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The Antebellum Period (American Popular Culture Through History)

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The Antebellum Period (American Popular Culture Through History) Cover

 

Synopses & Reviews

Publisher Comments:

The Antebellum Era was a complex time in American culture. Young ladies had suitors call upon them, while men often settled quarrels by dueling, and mill girls worked 16-hour days to help their families make ends meet. Yet at the same time, a new America was emerging. The rapid growth of cities inspired Frederick Law Olmstead to lead the movement for public parks. Stephen Foster helped forge a catalog of American popular music; writers such as Washington Irving and Ralph Waldo Emerson raised the level of American literature; artists such as Thomas Cole and Thomas Doughty defined a new style of painting called the Hudson River School. All the while, schisms between northern and southern culture threatened to divide the nation. This volume in Greenwood's American Popular Culture Through History recounts the ways in which things old and new intersected in the decades before the Civil War.

James and Dorothy Volo are one of the more prolific author teams in reference publishing today, and with this volume they make important contributions to Greenwood's successful series on America's other history.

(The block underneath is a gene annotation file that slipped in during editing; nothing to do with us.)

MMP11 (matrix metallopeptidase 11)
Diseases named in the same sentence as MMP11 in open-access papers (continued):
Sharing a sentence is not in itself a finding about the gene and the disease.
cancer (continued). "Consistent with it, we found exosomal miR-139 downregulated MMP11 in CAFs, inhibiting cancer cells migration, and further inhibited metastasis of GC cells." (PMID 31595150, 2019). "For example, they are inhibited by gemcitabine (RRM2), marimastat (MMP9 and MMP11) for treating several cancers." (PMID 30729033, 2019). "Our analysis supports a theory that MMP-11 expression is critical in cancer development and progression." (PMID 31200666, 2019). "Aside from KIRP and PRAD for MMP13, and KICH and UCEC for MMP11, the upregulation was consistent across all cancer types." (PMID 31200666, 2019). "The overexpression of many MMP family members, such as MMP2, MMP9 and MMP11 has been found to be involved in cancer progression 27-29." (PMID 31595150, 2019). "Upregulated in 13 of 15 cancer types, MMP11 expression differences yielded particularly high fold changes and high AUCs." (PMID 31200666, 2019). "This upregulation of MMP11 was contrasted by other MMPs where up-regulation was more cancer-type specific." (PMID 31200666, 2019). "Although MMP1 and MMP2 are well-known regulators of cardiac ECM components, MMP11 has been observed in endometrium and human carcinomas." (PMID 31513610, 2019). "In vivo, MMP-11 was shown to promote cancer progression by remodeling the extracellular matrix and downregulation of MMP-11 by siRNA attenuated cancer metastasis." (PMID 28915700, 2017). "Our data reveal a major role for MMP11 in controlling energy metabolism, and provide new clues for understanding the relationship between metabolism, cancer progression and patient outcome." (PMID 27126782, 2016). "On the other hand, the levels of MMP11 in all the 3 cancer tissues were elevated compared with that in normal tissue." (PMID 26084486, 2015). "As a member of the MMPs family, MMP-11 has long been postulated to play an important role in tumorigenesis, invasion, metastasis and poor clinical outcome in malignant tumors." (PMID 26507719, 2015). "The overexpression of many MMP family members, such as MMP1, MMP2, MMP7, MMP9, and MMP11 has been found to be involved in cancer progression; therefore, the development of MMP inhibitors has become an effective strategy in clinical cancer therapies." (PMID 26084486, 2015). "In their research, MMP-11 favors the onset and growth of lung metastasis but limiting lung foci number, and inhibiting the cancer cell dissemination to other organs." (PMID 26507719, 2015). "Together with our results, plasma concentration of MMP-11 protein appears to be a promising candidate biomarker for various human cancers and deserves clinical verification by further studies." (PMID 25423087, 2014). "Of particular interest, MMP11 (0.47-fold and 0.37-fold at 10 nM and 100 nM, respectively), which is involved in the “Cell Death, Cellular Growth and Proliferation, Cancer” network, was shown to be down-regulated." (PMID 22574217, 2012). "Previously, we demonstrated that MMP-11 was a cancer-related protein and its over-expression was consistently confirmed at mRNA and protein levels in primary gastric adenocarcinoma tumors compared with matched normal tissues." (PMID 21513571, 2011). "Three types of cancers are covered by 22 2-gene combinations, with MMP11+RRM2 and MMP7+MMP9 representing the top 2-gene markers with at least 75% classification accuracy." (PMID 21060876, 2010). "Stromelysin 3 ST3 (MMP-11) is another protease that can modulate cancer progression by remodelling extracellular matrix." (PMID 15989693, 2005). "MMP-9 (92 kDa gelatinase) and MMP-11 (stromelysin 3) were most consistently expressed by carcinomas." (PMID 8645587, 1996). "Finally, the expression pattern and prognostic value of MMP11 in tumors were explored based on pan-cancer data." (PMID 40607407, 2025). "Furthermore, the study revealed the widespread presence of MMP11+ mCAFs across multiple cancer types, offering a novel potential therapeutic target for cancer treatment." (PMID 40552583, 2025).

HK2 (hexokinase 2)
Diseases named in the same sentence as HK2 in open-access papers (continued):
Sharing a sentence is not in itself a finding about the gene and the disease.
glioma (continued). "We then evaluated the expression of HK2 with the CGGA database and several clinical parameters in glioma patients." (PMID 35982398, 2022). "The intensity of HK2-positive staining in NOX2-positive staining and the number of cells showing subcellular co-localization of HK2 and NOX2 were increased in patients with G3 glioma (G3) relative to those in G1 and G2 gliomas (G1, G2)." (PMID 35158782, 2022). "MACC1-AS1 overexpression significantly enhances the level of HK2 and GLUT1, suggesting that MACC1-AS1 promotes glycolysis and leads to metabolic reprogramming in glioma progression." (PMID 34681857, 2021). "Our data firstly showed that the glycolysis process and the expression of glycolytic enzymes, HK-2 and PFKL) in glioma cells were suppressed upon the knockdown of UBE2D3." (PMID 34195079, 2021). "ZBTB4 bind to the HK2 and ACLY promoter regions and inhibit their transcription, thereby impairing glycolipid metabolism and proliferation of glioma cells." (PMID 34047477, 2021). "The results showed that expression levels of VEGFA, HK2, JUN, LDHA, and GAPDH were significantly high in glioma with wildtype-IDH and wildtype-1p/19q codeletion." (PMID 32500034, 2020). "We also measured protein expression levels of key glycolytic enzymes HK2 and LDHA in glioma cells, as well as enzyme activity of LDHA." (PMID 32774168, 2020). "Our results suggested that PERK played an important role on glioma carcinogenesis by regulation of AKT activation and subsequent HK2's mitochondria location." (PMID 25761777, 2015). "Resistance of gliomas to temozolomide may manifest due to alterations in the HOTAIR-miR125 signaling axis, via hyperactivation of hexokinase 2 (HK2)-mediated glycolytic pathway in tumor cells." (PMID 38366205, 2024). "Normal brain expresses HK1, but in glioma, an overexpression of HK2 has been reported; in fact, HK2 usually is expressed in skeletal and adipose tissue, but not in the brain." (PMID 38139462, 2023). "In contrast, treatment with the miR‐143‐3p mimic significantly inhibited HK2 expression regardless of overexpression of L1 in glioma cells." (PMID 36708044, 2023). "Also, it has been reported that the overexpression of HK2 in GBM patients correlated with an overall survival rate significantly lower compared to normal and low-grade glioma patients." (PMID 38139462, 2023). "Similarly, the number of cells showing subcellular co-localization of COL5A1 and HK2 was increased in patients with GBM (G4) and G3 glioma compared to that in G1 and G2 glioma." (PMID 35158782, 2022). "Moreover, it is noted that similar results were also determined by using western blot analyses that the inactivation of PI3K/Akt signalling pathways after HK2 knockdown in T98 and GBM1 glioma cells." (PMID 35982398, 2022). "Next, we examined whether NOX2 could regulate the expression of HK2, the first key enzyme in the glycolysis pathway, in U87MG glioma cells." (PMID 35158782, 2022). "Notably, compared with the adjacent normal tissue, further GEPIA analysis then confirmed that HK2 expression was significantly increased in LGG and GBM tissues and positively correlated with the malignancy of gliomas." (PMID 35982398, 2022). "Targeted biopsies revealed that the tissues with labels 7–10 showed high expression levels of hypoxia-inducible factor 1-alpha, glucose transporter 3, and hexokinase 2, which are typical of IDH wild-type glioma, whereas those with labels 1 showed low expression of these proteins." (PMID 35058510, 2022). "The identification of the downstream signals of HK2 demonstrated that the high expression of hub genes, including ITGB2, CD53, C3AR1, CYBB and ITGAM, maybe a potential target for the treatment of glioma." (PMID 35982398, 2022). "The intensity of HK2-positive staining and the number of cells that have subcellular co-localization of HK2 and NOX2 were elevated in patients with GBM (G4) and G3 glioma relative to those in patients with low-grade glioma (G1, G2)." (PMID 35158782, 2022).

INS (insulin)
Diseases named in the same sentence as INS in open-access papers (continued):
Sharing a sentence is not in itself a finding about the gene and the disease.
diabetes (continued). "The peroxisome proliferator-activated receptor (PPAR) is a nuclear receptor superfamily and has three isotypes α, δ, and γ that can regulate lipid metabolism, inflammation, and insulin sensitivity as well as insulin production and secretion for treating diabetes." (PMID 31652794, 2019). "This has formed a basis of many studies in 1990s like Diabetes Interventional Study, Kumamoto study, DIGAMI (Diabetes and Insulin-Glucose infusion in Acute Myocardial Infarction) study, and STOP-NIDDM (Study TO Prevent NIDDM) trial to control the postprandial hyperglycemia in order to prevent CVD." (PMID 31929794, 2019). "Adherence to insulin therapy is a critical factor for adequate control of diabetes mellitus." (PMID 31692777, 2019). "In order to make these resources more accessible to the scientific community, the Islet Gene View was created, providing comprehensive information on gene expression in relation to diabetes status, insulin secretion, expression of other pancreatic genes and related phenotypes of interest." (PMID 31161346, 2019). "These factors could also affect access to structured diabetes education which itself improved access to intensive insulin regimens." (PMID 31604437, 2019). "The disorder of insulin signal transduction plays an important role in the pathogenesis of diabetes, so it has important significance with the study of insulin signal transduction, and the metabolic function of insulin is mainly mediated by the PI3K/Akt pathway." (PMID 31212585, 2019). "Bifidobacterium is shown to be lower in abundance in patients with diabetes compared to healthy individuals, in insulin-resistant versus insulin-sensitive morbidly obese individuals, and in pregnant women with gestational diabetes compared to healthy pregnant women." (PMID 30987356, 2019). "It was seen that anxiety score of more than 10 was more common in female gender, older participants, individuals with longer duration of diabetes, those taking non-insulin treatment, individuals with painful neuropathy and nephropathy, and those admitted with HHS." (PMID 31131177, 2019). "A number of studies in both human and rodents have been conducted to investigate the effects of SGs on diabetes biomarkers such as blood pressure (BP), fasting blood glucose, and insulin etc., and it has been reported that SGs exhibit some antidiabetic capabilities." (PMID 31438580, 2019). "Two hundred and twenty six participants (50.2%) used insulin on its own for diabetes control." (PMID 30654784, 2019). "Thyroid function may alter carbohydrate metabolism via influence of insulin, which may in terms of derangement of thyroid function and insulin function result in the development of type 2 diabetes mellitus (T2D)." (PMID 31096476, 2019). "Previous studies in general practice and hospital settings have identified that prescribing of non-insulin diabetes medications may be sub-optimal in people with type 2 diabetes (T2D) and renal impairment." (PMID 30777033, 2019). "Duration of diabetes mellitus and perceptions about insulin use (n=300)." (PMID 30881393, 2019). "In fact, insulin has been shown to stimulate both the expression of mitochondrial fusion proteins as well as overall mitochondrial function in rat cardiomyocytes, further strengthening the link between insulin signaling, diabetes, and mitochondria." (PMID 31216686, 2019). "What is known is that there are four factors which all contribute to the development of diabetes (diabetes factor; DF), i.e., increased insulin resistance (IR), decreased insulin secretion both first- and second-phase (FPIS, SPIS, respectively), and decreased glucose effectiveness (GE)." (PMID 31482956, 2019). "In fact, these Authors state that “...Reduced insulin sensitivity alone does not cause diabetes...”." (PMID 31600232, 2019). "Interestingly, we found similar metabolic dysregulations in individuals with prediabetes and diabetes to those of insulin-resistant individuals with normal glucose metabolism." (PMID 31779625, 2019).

Book News Annotation:

Both Volos are teachers and historians, and have been active historical reenactors for two decades. Their reference text of the popular culture of the antebellum period conveys key concepts, including developments in art, music, literature, performance, religion, and education, in order to link together the people, places, movements, and attitudes of the period. It also explores crucial changes made during the period in architecture, fashion, food, invention, travel, and family structure, which permeated the attitudes, beliefs, and actions of many antebellum Americans. The book is academic, but it is accessible to the general reader.
Annotation 2004 Book News, Inc., Portland, OR (booknews.com)

Synopsis:

The Antebellum Era was a complex time in American culture. Young ladies had suitors call upon them, while men often settled quarrels by dueling, and "mill girls" worked 16-hour days to help their families make ends meet. Yet at the same time, a new America was emerging. The rapid growth of cities inspired Frederick Law Olmstead to lead the movement for public parks. Stephen Foster helped forge a catalog of American popular music; writers such as Washington Irving and Ralph Waldo Emerson raised the level of American literature; artists such as Thomas Cole and Thomas Doughty defined a new style of painting called the Hudson River School. All the while, schisms between northern and southern culture threatened to divide the nation. This volume in Greenwood's American Popular Culture Through History recounts the ways in which things old and new intersected in the decades before the Civil War. James and Dorothy Volo are one of the more prolific author teams in reference publishing today, and with this volume they make important contributions to Greenwood's successful series on America's "other history."